Sure enough, the not done workout is all wrong. The most “right” workout in the world is bupkus nada zippity doo dah if you aren’t actually working it. Only 20% of US adults meet the minimum guidelines for exercise. Governmental guidelines recommend 150 minutes of moderately intense cardio activity per week, or 75 minutes of vigorous exercise, or a combination of the two. For strength, adults should also engage in muscle-strengthening activities like resistance training at least twice per week. You can knock out such muscle training in 30 minutes per session if you have a well-designed program or attend a group strength training class. At most, you need to spend two more hours per week for a whopping total of under five hours spread over seven days to get both aerobic and strength benefits.Only 20% of US adults meet the minimum guidelines for exercise. Join that elite and Move More Click To Tweet
Think about the above statistics for a mighty-minute — almost 80% of US adults do not devote even two and a half hours in a week to aerobic movement. Walking counts, so that makes these inactivity numbers even more staggering. Even fewer adults spend two hours a week strength training. Enter the elite 20% and be a stats changer!
As we enter a new year, let’s focus on doing the right workout. And what is that?
One answer is to check out these posts that offer BEST workouts for specific needs.
An even more accessible answer is that unless you are competing, performing, or striving for total peak fitness — in which case you need specific protocols — the right workout is the one you will actually do; the exercises you enjoy; the movement you will adhere to. Let this year be the one you add movement to. A little bit of imperfect sumpin’ sumpin’ is better than perfect nuttin’ nuttin’. Forget perfection. Go for progress. A little more than the day before. Let’s do this!
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Kymberly Williams-Evans, MA
Uh, hold on while I jog my memory.
Did you see the hint I embedded in that prior sentence? Based on the last 10 years of what is now overwhelming evidence, the BEST activity you can do to improve your memory is anything aerobic. You even get a double bonus in that your memory is enhanced both immediately and long term through aerobic, aka cardio exercise.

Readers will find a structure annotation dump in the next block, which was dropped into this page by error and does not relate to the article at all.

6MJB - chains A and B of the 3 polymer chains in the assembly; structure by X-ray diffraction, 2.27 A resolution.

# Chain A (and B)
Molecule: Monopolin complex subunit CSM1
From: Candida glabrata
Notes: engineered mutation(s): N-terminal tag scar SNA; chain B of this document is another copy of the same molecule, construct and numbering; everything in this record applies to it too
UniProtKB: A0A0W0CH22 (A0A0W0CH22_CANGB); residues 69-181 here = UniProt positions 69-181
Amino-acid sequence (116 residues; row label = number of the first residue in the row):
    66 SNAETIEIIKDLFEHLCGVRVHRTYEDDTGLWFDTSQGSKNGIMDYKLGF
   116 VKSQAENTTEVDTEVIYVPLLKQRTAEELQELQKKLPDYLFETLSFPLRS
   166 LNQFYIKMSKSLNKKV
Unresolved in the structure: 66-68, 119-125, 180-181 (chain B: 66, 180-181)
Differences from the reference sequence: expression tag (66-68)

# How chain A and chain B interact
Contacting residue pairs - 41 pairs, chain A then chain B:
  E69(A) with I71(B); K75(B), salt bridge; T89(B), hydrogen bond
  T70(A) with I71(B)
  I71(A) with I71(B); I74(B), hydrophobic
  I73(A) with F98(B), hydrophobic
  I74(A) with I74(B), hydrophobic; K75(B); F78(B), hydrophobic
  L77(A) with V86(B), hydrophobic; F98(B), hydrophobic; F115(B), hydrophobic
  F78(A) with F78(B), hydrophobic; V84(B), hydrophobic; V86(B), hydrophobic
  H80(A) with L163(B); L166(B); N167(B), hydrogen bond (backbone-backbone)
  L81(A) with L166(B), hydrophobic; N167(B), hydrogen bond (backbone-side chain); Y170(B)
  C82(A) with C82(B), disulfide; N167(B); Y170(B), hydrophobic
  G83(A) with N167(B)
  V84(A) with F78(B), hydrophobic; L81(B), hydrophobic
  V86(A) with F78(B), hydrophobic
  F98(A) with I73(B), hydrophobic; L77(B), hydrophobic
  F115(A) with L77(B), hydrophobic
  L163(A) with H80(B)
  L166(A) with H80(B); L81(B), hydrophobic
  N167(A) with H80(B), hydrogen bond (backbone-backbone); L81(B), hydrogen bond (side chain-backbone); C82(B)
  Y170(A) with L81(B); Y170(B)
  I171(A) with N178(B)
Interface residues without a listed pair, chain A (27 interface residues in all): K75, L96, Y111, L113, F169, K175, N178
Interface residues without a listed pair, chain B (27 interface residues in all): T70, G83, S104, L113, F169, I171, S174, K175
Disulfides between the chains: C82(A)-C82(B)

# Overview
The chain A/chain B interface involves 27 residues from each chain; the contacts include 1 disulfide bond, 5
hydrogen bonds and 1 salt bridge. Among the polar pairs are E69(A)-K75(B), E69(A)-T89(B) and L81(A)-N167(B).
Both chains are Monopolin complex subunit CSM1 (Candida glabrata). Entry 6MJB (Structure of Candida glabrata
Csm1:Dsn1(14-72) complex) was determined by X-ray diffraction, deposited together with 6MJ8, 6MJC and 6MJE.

More than strength training, more than brain games, better than travel, or learning a new skill — the powerhouse, champion way to improve memory is to exercise aerobically. The above listed activities are certainly helpful, though runners up. Ha ha aha Worked in another word play.
What does “aerobic” really mean? How do you know if you are performing cardio activity?The best exercise you can do to improve memory is .... #activeaging Click To Tweet
Aerobic exercise is defined as all of the following occurring simultaneously:
If you like etymology then you’ll enjoy knowing that the word “aerobic” is derived from the Greek word “aero” for air or oxygen and “bio” indicating “life.” In short, aerobic exercise is life giving. Back in the day, our ancestors had to run to eat or avoid being eaten. Our bodies and brains were made to move aerobically. We ran to survive. We aerobicise to thrive!
So what are some types of aerobic exercise? And does any cardio activity improve memory or just certain kinds?
Great news — any cardio exercise will improve your memory, recall, attention span, and focus. You can take a step class, walk your dog, hike trails, swim, dance, cavort (we baby boomers are good cavorters, right?). Other aerobic activities include kickboxing, indoor cycling, outdoor bike riding, getting on treadmills, elliptical machines, the stairclimber. Lots of options.
I often get asked whether playing sports is aerobic. Generally if you are very good or very bad at the sport, you will be in your aerobic zone. Picture being pretty unskilled at tennis, for instance. You are chasing the ball all over the place; your opponent is trying to send the ball where you haven’t anticipated; you have to run a lot. Pant pant. Heart rate up, etc.
Or you are very good at tennis, so you constantly shift your position to send your opponent off guard; you run to return hits; you keep in athletic stance, and the game moves quickly. Bingo – cardio!
Certainly a looooooong list of benefits comes with aerobic training. The relative newcomer to the plethora of reasons to get up and boogie is aerobic exercise is numero uno, way out in front as the best way to improve memory. Forget dementia (ok, not a very good word play, but it works). Start NOW to stave off memory loss or to halt its progress. The aerobic movement you do today will give you memory enhancements benefits starting today
ACTION: Learn more motivating ways to improve your memory when you read the two posts below. Comment, share, tweet. THANKS!
By Kymberly Williams-Evans, MA
You want to get in better shape? Return your post-menopause weight to pre-menopause levels? Have you heard the oh-so-true true rumors that strength training is very important especially for women over 50? Maybe you’re ready to get going with a new resistance routine. But dang if that weight training equipment out on the gym floor looks intimidating and perhaps a little confusing.